Scientists are continuing to get closer and closer to being able to identify the mass of a neutrino. A team of scientists from, MIT, Pacific Northwest National Lab, the University of Washington and the University of California at Santa Barbara have spent half a decade trying to determine a method to actually see individual electrons, and in the process – measure the mass of them. This being a vital step in the process to actually measure the weight of individual neutrinos. What they have come up with, and have been working on so tirelessly is referred to as an electron detector.
Much like its name suggests, it detects electrons and can measure the individual masses of them when they are being observed. This is something that has been of vital importance to scientists who have been trying to uncover the secrets of the neutrino. The neutrino is so curious because it’s a natural element, but scientists know so little about it. Understanding it more, or even understanding them at all – would prove to be significant for science as a whole.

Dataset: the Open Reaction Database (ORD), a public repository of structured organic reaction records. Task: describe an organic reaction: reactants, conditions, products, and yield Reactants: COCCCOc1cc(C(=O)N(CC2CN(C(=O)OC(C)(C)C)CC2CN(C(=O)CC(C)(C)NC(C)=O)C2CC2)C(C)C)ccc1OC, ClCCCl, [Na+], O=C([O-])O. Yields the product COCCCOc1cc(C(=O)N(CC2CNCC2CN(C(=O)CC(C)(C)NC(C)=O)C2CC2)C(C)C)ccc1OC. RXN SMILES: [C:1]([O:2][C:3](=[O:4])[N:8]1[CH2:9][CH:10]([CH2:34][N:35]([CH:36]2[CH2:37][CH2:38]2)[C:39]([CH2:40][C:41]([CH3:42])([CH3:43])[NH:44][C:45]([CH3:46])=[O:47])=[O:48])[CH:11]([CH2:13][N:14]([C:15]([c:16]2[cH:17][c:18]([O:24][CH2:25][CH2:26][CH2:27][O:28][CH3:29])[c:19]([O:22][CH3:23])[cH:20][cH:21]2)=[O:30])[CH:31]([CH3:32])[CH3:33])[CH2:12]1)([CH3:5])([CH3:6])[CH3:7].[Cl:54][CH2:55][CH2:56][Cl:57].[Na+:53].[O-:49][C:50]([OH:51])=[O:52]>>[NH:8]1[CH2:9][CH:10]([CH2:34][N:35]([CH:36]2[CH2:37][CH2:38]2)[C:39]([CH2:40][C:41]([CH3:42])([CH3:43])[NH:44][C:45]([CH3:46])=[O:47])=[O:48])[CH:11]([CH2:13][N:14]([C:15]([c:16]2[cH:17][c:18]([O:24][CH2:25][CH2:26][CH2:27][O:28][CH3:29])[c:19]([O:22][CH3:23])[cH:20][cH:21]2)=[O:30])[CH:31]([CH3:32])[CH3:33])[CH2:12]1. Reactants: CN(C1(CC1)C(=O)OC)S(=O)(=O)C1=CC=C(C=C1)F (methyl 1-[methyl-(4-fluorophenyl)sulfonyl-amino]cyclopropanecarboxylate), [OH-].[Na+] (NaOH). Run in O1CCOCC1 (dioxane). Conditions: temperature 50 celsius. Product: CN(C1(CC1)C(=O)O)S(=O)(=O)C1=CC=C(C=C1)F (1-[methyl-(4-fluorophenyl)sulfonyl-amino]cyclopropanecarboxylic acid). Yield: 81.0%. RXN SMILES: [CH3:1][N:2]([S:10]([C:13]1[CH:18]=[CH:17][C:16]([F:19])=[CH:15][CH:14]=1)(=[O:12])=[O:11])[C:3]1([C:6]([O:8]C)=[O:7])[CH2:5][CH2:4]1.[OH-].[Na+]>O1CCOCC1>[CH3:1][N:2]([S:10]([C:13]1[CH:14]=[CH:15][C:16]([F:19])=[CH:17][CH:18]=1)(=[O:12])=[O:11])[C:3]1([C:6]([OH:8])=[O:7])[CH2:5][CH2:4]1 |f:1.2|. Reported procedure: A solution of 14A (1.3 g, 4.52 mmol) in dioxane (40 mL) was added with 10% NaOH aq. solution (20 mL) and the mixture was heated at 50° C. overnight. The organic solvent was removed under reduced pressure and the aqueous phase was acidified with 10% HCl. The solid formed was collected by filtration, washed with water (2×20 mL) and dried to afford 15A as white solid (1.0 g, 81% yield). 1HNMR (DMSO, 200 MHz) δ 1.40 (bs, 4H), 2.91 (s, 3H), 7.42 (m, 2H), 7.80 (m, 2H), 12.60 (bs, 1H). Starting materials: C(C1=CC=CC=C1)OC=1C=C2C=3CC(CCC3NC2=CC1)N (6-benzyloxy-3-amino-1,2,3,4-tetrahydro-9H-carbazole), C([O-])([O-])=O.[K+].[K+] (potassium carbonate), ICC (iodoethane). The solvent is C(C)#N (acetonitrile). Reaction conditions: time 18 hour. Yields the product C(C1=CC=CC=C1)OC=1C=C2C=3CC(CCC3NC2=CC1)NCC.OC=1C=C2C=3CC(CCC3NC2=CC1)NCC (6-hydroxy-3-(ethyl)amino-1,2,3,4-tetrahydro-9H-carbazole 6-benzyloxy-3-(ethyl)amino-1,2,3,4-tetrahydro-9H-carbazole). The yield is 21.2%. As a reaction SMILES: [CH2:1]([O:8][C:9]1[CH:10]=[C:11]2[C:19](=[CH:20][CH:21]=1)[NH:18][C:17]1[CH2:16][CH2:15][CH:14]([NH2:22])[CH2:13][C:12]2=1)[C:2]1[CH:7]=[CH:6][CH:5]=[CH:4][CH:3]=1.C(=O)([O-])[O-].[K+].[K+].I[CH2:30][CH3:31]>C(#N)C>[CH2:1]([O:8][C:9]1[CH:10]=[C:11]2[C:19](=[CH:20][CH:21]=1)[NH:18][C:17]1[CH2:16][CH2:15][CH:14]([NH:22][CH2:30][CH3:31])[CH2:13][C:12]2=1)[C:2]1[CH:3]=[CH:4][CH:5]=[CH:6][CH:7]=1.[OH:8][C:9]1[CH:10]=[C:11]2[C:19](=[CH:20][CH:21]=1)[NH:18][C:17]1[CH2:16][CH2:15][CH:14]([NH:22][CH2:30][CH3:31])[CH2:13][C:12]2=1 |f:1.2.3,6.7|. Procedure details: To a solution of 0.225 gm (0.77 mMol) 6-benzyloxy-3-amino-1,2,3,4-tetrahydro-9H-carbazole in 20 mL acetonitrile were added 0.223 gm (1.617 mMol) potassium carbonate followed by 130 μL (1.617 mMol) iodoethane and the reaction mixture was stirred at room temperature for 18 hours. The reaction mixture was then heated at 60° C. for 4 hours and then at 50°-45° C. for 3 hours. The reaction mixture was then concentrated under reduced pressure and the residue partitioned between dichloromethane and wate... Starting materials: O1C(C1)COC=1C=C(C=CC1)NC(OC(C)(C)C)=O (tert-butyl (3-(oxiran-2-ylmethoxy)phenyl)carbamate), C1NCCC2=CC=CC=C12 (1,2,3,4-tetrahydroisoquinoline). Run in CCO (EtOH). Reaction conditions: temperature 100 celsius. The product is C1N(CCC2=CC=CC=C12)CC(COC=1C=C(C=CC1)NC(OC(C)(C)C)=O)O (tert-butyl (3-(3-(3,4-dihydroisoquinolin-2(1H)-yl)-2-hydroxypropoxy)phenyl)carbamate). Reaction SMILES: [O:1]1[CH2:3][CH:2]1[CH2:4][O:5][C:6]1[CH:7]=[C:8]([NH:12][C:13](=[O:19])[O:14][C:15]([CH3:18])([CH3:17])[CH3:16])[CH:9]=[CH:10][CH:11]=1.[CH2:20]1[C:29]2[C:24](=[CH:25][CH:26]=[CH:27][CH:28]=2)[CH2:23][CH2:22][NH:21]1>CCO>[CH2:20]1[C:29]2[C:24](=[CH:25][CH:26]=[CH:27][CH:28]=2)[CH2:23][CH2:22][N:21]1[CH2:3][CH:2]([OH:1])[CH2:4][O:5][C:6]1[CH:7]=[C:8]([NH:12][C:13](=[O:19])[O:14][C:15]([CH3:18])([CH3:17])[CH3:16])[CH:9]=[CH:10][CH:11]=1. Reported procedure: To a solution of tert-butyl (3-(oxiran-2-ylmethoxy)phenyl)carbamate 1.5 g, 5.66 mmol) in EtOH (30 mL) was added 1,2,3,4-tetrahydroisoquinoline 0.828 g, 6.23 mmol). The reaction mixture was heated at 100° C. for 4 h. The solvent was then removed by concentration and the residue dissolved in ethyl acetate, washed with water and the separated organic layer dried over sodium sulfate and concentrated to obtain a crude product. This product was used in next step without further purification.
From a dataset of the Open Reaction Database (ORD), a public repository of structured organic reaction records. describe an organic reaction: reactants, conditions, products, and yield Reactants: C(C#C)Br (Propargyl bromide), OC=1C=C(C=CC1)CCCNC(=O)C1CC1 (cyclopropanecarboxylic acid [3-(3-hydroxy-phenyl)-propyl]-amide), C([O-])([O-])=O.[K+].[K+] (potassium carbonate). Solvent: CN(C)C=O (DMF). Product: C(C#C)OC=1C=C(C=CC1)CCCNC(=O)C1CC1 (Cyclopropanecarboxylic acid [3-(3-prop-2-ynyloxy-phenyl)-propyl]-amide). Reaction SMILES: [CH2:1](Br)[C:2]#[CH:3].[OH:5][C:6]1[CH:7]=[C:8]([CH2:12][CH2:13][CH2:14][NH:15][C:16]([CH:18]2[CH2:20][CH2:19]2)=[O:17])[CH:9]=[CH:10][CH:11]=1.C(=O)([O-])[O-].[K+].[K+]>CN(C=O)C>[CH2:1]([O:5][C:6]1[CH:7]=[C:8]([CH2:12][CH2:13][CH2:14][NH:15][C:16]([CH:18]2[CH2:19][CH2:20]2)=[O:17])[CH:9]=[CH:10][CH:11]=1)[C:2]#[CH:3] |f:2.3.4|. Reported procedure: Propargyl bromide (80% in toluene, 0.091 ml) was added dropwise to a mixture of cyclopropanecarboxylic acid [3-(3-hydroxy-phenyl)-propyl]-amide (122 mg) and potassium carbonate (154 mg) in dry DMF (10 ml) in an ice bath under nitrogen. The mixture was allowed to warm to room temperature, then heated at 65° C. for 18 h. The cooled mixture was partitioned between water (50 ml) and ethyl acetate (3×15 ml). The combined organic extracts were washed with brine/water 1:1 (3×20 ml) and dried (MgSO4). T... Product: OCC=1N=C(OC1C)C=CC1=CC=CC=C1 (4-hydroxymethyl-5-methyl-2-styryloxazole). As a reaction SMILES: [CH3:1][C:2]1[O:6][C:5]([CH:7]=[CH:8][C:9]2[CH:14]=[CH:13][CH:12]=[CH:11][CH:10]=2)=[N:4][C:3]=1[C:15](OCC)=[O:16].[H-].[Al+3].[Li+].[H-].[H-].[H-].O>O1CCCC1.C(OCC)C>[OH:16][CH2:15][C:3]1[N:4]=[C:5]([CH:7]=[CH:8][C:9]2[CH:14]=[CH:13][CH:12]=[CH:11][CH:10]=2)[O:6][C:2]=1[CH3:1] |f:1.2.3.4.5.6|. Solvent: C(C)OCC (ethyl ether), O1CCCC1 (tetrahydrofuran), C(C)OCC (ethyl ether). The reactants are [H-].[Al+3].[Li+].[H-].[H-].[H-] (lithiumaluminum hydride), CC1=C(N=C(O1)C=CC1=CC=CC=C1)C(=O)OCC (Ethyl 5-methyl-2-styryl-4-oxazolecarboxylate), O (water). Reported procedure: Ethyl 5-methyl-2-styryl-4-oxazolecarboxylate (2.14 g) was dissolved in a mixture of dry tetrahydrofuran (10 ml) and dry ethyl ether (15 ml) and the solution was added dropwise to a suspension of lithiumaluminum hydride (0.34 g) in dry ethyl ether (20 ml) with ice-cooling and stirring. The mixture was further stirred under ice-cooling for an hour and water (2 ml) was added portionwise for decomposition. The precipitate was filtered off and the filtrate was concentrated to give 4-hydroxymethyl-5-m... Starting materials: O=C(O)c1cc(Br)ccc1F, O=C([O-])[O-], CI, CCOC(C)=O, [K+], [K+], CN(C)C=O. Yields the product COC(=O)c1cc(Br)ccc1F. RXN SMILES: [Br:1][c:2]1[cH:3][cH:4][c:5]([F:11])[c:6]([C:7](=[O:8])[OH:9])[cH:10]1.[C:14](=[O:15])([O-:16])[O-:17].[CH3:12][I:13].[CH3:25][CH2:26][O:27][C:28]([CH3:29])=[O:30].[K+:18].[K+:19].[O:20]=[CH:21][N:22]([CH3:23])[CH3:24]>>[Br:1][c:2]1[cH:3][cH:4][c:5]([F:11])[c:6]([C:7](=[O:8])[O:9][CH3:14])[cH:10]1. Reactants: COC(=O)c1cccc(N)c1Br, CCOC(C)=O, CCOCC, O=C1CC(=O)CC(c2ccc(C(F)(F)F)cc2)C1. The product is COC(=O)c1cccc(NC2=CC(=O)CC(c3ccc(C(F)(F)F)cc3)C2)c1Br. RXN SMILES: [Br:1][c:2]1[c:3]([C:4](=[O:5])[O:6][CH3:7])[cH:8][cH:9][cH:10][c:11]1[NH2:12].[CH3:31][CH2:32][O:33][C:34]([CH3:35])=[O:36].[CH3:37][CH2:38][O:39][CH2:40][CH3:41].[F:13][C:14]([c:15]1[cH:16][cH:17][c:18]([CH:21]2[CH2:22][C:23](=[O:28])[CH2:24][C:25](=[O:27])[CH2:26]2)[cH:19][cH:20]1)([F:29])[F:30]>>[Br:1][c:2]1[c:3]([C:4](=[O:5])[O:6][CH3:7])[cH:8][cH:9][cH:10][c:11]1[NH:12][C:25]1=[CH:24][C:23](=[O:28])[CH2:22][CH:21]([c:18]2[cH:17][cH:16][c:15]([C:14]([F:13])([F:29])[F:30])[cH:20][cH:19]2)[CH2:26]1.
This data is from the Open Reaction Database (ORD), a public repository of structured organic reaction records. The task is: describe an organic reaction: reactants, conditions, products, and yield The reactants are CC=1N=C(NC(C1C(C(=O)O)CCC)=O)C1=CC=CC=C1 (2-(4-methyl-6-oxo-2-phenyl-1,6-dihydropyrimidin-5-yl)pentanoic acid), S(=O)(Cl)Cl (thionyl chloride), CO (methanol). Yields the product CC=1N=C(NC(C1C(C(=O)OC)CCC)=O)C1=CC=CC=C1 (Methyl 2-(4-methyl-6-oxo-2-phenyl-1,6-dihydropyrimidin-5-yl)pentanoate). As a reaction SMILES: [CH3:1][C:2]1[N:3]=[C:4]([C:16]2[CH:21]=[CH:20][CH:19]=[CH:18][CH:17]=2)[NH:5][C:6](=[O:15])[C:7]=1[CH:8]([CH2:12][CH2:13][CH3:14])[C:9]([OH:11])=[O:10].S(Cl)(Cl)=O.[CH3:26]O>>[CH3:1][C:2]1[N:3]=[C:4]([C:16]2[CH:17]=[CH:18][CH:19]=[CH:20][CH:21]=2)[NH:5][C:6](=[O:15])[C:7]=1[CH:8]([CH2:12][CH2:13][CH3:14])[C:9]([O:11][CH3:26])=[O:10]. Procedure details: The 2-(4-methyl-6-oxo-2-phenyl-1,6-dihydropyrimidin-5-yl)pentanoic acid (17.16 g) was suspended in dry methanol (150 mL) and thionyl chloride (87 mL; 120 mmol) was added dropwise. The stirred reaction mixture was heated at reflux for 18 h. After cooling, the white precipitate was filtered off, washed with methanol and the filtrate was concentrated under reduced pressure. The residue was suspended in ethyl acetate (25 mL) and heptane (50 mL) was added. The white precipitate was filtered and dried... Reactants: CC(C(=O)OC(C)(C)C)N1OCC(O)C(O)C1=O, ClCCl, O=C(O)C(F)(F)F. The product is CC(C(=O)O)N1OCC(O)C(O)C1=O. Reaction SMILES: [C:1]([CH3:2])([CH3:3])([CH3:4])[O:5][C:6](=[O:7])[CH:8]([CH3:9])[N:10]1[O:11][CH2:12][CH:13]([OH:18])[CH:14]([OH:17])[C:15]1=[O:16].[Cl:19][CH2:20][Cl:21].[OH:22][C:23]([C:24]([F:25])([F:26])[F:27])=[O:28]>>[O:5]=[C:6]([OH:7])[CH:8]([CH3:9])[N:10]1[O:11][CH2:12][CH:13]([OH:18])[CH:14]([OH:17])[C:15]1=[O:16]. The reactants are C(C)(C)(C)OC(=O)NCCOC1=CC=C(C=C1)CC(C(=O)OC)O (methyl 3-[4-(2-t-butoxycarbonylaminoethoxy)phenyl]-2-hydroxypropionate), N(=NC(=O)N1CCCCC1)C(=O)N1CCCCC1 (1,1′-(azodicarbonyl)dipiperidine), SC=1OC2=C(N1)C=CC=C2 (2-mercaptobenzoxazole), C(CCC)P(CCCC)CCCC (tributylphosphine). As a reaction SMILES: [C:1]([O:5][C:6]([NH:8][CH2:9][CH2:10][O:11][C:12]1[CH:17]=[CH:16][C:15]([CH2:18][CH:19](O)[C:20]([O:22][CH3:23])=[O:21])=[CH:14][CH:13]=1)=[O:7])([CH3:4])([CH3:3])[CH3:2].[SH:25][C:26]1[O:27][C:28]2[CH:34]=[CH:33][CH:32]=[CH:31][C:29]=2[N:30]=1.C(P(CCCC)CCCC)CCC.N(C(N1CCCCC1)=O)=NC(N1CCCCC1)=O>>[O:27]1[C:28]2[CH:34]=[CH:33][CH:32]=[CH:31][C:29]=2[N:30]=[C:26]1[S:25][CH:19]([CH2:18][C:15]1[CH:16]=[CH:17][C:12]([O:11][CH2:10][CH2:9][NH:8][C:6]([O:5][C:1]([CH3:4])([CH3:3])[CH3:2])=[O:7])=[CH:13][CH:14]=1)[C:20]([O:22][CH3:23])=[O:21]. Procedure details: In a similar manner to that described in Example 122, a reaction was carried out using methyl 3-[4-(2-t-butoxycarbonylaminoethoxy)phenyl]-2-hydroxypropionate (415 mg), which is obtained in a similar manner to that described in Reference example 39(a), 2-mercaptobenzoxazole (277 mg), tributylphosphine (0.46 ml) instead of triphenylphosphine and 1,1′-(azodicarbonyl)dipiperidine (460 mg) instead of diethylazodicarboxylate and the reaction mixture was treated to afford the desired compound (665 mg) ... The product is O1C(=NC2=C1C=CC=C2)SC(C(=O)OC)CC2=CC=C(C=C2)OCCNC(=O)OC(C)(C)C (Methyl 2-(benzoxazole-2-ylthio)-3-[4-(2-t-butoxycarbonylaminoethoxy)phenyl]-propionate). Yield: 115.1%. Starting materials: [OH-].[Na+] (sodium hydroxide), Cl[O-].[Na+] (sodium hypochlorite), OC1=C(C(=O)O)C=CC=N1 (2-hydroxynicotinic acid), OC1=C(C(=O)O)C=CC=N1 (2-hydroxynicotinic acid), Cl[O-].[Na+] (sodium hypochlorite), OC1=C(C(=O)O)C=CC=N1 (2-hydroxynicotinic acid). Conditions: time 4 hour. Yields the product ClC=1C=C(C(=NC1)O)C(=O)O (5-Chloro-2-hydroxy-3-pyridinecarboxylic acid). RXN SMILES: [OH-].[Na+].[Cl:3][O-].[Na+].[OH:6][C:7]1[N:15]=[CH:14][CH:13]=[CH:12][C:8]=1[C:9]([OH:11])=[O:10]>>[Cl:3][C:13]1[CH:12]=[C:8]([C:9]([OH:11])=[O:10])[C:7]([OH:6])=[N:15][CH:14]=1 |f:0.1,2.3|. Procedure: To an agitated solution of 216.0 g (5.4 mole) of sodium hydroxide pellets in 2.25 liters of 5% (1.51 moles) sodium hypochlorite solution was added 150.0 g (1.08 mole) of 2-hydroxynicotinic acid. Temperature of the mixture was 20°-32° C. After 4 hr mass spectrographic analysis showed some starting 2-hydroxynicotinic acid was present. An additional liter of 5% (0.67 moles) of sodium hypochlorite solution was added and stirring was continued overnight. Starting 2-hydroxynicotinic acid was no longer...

A neutrino is something that passes through every human cell, and every other cell on the planet every second. Billions of them in fact, pass through every cell every single second. It’s something that has really puzzled scientists to this point, and made them curious about the presence of them – as well as curious about how they’re measured. Joe Formaggio, a professor at MIT pointed out that “We have [the mass] cornered, but haven’t measured it yet.” He then went on to point out that ultimately, “The name of the game is to measure the energy of an electron – that’s your signature that tells you about the neutrino.”
However, the big question right now is who will be doing the rest of the research that will be necessary to close the gap that exists right now. The team pointed out that really this is something that’s still years away from having an answer simply due to the fact that going beyond identifying the electrons – another team will have to actually do the work on the neutrino specifically, to actually identify it – compared to all of the other tiny cells that exist. That will be a challenging task, and one that likely doesn’t have an answer for another five or ten years.